When parents are at loggerheads, there should be much more done to sustain the interests of the father and child. When a mother turns her child against the father, when a mother refuses to comply with a court order on contact, nothing is done because it is felt sanctions against her would not be in the interests of the child. But is the situation as it stands in that child’s interests? We pay only lip service to the rights of a child to have contact with a father and we need to do better.
This article is another one to address the findings of the Mishcon de Reya report on the impacts of divorce in the United Kingdom (The Times, 11/17/09). I discussed another article in the Telegraph in a previous piece, but this one adds information and some suggestions.
For example, the report found that more than one-third of children lose all contact with their fathers after divorce. It goes on to report just why that is.
But what makes keeping in touch so difficult?
One answer could be suggested by a finding of the Mishcon de Reya report — one in five divorcing spouses admitted to having the primary objective of making the experience as unpleasant as possible for his or her former partner.
Parenthetically, I wonder what all those people who deny the existence of parental alienation of children have to say about that. When 20% cite that very thing as their “primary objective” post-divorce, it’s hard to figure how they can pretend parental alienation is a figment of some evil FRA’s imagination. My guess is that we’ll never know since they’ll probably give that datum a pass.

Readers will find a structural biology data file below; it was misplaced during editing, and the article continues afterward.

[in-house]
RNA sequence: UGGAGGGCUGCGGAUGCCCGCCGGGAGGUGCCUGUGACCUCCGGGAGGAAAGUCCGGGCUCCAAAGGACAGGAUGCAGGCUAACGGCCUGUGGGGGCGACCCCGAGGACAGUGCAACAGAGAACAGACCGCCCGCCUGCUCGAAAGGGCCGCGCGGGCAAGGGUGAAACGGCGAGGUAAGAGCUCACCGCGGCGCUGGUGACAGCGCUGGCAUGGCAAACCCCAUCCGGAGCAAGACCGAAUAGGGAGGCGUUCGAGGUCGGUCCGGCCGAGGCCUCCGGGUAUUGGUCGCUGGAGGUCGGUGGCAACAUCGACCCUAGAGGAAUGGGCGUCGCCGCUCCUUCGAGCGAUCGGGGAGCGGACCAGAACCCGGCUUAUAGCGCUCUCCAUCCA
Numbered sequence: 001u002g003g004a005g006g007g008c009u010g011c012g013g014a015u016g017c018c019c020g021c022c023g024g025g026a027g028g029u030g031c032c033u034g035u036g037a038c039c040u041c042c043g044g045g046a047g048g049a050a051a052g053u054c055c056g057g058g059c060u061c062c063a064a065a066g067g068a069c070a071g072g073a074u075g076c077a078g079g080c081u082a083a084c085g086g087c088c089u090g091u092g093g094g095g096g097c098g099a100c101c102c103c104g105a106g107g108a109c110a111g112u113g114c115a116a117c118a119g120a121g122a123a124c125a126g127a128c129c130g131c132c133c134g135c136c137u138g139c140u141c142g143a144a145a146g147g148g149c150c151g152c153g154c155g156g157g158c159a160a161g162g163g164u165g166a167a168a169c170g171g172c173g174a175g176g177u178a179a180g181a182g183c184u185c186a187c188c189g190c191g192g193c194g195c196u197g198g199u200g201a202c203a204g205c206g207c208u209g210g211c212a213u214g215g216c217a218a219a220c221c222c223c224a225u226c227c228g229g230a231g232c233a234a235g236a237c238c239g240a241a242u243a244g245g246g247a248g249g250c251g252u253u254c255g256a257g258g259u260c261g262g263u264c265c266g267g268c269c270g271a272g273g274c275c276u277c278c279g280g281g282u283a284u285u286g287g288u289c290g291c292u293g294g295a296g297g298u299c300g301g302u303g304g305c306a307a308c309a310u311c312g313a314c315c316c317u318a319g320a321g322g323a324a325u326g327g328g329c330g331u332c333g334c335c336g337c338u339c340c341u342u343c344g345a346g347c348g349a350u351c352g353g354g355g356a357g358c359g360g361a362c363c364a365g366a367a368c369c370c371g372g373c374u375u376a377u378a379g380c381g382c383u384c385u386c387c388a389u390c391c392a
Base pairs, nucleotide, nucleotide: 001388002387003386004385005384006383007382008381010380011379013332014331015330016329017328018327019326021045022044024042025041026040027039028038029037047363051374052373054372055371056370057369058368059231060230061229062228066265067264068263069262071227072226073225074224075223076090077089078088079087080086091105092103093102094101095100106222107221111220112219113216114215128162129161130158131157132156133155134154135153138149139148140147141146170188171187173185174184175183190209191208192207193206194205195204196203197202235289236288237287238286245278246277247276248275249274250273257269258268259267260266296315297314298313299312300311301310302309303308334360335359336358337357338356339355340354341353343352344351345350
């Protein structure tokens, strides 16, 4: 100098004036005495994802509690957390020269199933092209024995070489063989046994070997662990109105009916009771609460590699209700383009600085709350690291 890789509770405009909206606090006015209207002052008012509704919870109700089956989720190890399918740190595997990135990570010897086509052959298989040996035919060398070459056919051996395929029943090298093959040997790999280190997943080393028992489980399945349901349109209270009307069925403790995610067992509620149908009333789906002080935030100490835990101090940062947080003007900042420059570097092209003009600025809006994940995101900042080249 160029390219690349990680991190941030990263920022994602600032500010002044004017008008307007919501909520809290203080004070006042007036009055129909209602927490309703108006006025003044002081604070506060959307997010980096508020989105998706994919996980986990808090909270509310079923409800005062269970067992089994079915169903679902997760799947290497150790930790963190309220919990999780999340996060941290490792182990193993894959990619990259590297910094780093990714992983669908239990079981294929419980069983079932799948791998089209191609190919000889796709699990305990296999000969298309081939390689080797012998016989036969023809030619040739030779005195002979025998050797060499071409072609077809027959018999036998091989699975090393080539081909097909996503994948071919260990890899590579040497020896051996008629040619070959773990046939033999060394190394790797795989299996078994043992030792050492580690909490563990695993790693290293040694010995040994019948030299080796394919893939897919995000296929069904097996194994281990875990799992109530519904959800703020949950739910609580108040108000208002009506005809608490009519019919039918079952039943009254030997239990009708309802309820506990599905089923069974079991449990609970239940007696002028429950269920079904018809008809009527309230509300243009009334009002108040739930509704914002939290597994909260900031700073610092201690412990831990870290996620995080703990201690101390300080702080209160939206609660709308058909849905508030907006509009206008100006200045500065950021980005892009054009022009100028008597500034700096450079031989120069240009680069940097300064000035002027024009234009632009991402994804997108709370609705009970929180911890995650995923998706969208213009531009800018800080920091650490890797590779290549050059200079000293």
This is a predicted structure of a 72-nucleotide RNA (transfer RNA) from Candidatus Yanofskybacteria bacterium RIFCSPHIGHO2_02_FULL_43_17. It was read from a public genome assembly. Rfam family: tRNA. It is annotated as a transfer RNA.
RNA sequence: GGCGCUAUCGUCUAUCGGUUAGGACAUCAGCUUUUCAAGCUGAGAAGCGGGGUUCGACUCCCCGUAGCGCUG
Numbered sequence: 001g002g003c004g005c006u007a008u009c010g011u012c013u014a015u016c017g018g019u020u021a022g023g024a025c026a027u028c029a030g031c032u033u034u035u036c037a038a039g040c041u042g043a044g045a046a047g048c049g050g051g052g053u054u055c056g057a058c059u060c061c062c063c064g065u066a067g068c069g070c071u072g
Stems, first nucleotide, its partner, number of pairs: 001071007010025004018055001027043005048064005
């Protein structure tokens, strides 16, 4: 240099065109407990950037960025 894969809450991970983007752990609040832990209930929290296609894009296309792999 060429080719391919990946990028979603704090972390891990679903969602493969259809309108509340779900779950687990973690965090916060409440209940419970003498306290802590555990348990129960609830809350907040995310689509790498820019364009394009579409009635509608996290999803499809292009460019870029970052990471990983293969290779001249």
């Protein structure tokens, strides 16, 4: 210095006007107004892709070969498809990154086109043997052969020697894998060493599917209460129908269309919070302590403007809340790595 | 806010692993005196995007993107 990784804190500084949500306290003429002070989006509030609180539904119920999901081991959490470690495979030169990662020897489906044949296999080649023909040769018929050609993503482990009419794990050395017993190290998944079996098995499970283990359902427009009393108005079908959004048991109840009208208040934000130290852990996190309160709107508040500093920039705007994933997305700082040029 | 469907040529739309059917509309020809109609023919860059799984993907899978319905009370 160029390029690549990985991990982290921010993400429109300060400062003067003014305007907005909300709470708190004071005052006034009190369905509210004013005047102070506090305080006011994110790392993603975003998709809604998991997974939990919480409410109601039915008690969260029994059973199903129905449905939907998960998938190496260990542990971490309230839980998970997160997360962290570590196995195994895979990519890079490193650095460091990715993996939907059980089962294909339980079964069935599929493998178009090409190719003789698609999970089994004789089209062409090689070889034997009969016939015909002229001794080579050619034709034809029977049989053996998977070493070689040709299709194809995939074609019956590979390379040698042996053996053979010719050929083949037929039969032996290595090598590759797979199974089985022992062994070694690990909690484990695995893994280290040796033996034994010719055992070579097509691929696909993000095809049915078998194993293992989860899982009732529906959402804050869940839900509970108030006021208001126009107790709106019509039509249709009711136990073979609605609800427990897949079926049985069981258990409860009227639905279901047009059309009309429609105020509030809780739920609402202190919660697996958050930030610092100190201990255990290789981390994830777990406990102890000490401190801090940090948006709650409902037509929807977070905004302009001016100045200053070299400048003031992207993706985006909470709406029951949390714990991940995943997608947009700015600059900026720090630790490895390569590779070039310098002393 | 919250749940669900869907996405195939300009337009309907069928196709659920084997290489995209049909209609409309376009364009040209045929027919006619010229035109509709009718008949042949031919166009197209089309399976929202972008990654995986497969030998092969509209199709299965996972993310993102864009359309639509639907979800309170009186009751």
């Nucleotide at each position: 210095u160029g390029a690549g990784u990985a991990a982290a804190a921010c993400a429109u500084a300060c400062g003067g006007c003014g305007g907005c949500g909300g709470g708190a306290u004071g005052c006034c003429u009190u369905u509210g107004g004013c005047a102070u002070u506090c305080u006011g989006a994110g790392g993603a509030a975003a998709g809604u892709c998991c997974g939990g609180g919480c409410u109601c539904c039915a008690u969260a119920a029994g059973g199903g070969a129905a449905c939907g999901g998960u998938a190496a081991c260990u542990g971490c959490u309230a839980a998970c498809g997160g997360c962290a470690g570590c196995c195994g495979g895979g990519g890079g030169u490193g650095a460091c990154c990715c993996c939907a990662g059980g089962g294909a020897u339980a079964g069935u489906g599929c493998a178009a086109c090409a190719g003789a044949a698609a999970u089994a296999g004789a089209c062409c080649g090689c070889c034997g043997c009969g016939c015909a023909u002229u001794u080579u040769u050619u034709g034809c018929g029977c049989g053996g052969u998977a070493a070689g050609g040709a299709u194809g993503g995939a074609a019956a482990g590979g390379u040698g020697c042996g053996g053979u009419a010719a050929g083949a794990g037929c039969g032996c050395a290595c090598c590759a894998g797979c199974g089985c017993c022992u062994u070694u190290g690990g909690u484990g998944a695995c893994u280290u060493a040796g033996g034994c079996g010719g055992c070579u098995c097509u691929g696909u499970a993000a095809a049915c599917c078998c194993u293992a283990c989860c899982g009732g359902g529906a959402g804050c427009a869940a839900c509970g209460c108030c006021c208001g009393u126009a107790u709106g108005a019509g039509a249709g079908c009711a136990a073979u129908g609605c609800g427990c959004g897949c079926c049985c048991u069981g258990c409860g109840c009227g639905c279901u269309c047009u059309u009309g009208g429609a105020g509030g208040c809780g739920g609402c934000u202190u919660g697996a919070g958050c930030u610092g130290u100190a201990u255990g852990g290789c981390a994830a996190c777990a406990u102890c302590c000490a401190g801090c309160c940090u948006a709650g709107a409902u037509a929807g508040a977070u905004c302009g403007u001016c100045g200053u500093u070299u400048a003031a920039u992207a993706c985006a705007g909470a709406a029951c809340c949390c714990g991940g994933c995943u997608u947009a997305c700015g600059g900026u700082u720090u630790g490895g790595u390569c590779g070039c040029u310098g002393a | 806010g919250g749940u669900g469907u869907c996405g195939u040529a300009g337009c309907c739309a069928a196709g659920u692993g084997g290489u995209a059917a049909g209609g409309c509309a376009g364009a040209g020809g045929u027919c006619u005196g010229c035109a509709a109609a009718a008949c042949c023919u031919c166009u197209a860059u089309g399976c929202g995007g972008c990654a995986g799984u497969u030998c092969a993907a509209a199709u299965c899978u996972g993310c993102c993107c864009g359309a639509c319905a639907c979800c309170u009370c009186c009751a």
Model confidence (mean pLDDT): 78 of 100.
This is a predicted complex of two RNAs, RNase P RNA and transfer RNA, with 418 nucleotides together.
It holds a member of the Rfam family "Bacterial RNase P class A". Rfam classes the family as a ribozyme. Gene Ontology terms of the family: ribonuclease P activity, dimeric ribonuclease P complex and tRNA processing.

And given that it’s fathers, not mothers whom children are losing, and it’s mothers, not fathers who get primary custody in 85% – 90% of cases, it’s not hard to figure out who’s doing most of the alienating.
But the article goes on to site some fairly commonsense things divorcing fathers and mothers can do to make things better. Unfortunately, many of those seem to assume some sort of residual goodwill between the exes. And if that existed, the problems children have stemming from divorce would probably be much fewer and less severe.
I suspect that there is a large percentage of parents who truly do their best to get along after they split and who mostly succeed. I also suspect that there is some percentage who will remain out to get the other regardless of everything. And I finally suspect that there are a lot of parents for whom counselling and mediation would be a great help. It’s not that they’ll feel much better about the other spouse, but they can learn to focus on the child’s wellbeing and understand that, while he/she may want nothing to do with the other spouse, the child doesn’t feel the same way.